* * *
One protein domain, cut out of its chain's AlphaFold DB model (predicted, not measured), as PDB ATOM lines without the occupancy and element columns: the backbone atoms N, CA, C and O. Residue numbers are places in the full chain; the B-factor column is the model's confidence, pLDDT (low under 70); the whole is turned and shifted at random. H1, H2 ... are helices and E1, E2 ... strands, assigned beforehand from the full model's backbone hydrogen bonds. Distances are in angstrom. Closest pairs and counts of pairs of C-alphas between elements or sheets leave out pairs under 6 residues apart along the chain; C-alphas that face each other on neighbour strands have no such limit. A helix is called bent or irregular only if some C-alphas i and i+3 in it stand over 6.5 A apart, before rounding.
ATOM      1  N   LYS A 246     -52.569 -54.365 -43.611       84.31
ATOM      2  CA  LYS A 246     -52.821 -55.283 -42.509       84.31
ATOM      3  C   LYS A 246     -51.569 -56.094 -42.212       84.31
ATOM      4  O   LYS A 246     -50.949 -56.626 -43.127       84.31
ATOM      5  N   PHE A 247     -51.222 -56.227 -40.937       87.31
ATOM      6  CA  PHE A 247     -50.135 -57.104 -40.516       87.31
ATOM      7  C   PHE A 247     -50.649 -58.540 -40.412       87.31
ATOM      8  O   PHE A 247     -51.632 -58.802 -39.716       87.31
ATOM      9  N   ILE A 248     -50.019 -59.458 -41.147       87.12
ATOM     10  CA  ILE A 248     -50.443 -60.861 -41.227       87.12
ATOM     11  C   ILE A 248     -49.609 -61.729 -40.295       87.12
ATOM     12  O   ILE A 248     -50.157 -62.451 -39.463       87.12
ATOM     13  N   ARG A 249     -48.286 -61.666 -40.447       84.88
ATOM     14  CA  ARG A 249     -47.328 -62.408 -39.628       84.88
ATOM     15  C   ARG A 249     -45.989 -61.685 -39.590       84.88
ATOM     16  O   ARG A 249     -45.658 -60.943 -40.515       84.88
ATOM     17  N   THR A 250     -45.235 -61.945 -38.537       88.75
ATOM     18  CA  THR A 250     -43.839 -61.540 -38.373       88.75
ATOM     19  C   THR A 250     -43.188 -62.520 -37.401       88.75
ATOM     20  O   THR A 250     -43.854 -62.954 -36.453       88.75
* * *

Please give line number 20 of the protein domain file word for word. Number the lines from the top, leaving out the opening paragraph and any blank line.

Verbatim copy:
ATOM     20  O   THR A 250     -43.854 -62.954 -36.453       88.75